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Transportation
8:43 am
Thu September 26, 2013

Metro-North Hobbled by Power Disruption; Governor Urges Telecommuting

Credit WNPR

Metro-North's New Haven rail line is disrupted this morning because of a failed commercial power cable. At the state's emergency operations center in Hartford on Wednesday, Governor Dannel Malloy said it could be weeks before Metro-North is back to full strength.

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The Wheelhouse Digest
11:03 am
Fri September 20, 2013

Bikes, Trains, and Automobiles

Jim Travers on Thursday unveiled a new bike corral in New Haven.
Credit Melissa Bailey / NewHavenIndependent.org

You may have noticed this morning that I-84 near the Connecticut-New York border will be shut down temporarily this weekend, while a bridge is repaired. That got us thinking at The Wheelhouse Digest about other ways to get around. What you need to know now is a little bit of transportation news from around the state.

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The City Below
9:14 am
Sun September 15, 2013

New York Underground: Exploring City Caves And Catacombs

Originally published on Sat September 14, 2013 6:15 pm

Urban explorer Steve Duncan goes underground, examining the hidden infrastructure of major cities all over the world: their tunnels, subways and sewers. Late in 2010, NPR's Jacki Lyden joined Duncan and a group of subterranean adventurers in New York. (This story originally aired on All Things Considered on Jan. 2, 2011.)

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News
1:03 pm
Thu May 30, 2013

First Lawsuit Filed After Metro-North Crash

As the investigation into last Friday’s train crash continues, victims are starting to come forward. The first lawsuit against the Metro-North Railroad Company was filed in federal court today.

65-year-old Elizabeth Sorensen of Mystic was on the Eastbound train going from New York City to New Haven last Friday when it derailed and was struck by a train going in the other direction. She was thrown violently around the rail car and suffered severe multiple fractures and brain trauma.

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News
3:37 pm
Thu May 23, 2013

Americans' Driving Habits are Shifting

Last Friday’s train crash showed the need for more investment in mass transit in Connecticut. In addition, new data reveals that Americans’ driving habits are changing, especially among younger people. Transportation advocates say it’s time for planners and governments to change their priorities.

As bad as the traffic may be on your way to work, Abe Scarr has some news for you.

“The driving boom is over.”

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Transportation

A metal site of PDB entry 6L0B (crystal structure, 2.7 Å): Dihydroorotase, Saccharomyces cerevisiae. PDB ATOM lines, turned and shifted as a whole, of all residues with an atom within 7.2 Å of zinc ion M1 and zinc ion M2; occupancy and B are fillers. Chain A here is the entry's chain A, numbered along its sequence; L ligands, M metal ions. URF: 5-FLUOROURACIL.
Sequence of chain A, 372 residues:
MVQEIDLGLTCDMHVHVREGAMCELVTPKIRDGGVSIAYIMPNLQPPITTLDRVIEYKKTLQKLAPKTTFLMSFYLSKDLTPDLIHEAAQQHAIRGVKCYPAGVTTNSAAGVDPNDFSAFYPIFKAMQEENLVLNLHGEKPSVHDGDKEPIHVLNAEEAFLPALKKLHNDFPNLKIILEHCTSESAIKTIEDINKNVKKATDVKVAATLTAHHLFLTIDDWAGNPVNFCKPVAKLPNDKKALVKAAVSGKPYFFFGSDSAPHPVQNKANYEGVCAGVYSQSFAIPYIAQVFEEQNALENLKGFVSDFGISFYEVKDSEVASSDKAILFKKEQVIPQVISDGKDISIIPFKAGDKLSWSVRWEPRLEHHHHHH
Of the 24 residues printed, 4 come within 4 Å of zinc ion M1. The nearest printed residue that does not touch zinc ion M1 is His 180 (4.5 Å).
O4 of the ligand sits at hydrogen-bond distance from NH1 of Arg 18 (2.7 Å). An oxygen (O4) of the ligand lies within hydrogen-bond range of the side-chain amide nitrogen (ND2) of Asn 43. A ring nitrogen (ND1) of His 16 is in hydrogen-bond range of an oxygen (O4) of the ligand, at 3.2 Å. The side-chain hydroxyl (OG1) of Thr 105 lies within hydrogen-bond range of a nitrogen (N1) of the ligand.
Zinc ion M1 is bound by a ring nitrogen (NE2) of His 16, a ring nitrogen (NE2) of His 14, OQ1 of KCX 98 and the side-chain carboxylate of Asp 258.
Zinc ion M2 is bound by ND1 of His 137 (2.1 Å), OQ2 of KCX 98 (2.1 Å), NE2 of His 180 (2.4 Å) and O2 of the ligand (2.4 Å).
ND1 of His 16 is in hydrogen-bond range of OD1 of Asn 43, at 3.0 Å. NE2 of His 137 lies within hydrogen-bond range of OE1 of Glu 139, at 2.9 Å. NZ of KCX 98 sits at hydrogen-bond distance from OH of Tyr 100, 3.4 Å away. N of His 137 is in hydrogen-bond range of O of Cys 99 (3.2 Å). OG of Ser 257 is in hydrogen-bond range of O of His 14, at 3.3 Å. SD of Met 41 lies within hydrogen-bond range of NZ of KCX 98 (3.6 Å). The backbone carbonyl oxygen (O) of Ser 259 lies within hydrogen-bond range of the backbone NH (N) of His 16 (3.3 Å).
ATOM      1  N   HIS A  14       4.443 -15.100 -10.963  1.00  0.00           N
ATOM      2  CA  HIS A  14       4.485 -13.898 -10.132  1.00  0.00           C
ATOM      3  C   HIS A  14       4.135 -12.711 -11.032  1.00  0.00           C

3:31 pm
Thu May 23, 2013

Monday's Commute: Carmageddon Avoided

Metro-North railroad has announced it will restore full service to the New Haven line on Wednesday. While many commuters heeded pleas to avoid rush hour travel on Monday, some didn’t have a choice or decided to brave it anyway -- including me. 

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Post Metro-North Accident
3:31 pm
Thu May 23, 2013

Monday's Commute: Carmageddon Avoided

Metro-North railroad has announced it will restore full service to the New Haven line on Wednesday. While many commuters heeded pleas to avoid rush hour travel on Monday, some didn’t have a choice or decided to brave it anyway -- including me. 

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Where We Live
10:50 am
Mon May 20, 2013

A Slower Than Usual Commute

Neena Satija

For many commuters, Friday evening's ride on Metro-North was uneventful at first.

“The train was moving along, I guess there was no reason to suspect anything," said Frank Bilotti to the New Haven Register. "Everybody was just daydreaming and passing the time away and all of a sudden, there was a sudden crash. So there’s no warning, no sirens, no whistles or anything.”

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The Faith Middleton Show
12:37 pm
Tue April 9, 2013

Samuel Arbesman on The Half-Life of Facts

Troy David Johnston/flickr creative commons

Facts change all the time. Smoking has gone from doctor recommended to deadly. We used to think the Earth was the center of the universe and that Pluto was a planet. For decades, we were convinced that the brontosaurus was a real dinosaur. In short, what we know about the world is constantly changing. But it turns out there’s an order to the state of knowledge, an explanation for how we know what we know. Samuel Arbesman is an expert in the field of scientometrics—literally the science of science, and he’ll join us to look at The Half-Life of Facts.

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Transportation
12:12 pm
Fri April 5, 2013

Town Officials Learn About Transit Oriented Development

Sean Marshall Creative Commons

Officials from towns in Fairfield and New Haven counties got a crash course on transit oriented development.

Roger Reynolds is the senior staff attorney for the Connecticut Fund for the Environment. He helped create the toolkit and he gave us a crash course on TOD.

Reynolds says taking a TOD will create more of a community and use the resources that we already have.

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History
3:49 pm
Fri March 29, 2013

A Night to Remember